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 Post subject: The KGC and Colorado Gold
Post Posted: Oct 28, 2012 11:17 am 
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In Searching the history of the Reynolds Gang, I have found some very interesting things.

I will use whats known on the internet to show timeline and relative facts.
First it seems to have a good bit of evidence that Jim Reynolds was involved with the KGC.

George W. L. Bickley, a Virginia-born doctor, editor, and "adventurer" who lived in Cincinnati, founded the association.

The KGC was a group of men even before the civil war, that saw the change coming, since we already shipped slaves to ports outside of America like Haiti and other Caribbean ports, these guys wanted to put a fighting force together in the name of the south, And take some key country's as well as aliance with mexico possibly, To be outside the laws of the USA fighting the war for slavery and the changing atmosphere coming about it in the late 1850s.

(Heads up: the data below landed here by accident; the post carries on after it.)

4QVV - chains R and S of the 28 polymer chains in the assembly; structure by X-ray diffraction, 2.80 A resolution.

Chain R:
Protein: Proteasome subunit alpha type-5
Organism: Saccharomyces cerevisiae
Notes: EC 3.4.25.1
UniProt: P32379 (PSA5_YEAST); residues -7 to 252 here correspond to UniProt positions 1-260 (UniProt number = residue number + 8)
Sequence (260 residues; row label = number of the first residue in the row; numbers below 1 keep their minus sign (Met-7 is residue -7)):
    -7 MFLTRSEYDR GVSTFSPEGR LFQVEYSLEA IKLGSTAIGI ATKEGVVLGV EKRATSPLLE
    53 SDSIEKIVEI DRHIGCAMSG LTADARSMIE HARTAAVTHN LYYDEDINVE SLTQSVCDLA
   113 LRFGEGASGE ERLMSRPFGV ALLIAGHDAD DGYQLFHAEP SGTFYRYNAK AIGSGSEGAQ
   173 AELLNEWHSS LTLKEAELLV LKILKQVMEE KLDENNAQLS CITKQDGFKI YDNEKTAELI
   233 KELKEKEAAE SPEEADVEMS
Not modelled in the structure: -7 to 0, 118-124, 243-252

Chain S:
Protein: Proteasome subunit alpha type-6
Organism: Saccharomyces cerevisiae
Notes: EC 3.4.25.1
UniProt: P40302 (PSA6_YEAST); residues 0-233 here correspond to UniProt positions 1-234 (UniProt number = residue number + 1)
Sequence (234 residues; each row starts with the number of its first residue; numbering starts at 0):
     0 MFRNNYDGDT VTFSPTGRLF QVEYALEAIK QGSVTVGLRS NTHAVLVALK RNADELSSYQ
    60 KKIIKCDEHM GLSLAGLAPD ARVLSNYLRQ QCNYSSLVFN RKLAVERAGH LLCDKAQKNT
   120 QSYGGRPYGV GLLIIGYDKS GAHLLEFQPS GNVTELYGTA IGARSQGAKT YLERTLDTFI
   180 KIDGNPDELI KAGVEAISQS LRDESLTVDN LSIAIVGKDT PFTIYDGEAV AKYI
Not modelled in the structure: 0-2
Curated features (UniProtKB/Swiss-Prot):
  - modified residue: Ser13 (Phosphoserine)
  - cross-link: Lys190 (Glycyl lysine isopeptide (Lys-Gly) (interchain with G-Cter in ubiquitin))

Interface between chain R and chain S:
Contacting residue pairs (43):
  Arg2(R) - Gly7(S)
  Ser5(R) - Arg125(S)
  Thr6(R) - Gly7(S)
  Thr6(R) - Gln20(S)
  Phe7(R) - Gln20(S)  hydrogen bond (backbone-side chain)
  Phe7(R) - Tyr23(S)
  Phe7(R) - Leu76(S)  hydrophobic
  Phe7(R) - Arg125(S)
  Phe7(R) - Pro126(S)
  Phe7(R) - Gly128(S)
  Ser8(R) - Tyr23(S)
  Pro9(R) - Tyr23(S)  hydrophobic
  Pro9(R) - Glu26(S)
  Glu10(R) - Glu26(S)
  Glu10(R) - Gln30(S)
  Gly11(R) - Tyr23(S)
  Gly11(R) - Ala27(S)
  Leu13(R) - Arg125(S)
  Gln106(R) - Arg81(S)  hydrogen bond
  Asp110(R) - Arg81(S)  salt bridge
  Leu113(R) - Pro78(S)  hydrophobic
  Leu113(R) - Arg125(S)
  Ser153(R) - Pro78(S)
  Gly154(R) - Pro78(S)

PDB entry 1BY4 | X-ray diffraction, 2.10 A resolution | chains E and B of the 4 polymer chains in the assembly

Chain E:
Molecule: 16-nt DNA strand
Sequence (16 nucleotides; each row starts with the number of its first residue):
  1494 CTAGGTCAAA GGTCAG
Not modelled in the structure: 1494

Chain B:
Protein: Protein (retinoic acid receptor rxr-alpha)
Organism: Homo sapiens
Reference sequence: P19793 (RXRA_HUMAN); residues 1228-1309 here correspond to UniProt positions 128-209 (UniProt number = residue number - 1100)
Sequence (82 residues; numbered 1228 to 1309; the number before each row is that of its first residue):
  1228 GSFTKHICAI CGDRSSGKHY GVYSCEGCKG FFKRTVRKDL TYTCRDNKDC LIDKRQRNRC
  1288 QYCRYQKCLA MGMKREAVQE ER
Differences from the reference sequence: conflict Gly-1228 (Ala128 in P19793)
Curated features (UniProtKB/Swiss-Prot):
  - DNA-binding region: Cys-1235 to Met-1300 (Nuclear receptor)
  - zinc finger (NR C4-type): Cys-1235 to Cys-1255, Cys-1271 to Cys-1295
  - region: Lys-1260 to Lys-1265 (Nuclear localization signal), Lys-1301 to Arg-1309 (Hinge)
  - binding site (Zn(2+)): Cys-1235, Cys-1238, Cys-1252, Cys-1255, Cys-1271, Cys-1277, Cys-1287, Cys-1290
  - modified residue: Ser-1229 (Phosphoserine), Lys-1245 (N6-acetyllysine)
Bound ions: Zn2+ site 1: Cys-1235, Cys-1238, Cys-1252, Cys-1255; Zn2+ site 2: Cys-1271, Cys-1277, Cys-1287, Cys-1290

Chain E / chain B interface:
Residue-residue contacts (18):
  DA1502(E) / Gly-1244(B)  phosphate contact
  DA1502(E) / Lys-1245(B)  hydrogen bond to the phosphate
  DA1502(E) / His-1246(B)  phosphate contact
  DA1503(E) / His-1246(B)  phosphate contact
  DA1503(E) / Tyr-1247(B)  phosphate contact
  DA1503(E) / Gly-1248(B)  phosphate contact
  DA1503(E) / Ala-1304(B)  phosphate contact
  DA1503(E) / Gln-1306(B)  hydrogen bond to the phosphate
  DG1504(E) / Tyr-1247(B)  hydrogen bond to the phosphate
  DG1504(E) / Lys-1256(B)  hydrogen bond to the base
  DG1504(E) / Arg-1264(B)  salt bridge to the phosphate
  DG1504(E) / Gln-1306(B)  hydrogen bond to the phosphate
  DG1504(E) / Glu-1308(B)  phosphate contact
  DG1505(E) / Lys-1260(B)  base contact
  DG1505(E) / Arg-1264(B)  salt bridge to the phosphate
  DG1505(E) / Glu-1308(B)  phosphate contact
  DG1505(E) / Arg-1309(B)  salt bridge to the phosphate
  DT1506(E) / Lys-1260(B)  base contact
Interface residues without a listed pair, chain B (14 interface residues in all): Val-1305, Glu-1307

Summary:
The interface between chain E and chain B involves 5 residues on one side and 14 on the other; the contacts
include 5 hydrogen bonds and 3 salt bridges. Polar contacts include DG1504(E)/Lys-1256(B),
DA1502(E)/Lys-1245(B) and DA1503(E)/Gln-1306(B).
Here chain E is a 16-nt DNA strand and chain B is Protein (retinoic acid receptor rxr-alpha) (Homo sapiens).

Records of the K.G.C. convention held in 1860 state that the organization “originated at Lexington, Kentucky, on the fourth day of July 1854, by five gentlemen who came together on a call made by Gen. George Bickley

The South’s secession and the outbreak of the Civil War prompted a shift in the KGC's plans for Mexico to support of the new Confederate government.

On February 15, 1861, Ben McCulloch, Texas Ranger, began marching toward the Federal arsenal at San Antonio, Texas, with a cavalry force of about 550 men, about 150 of whom were Knights of the Golden Circle (KGC) from six castles.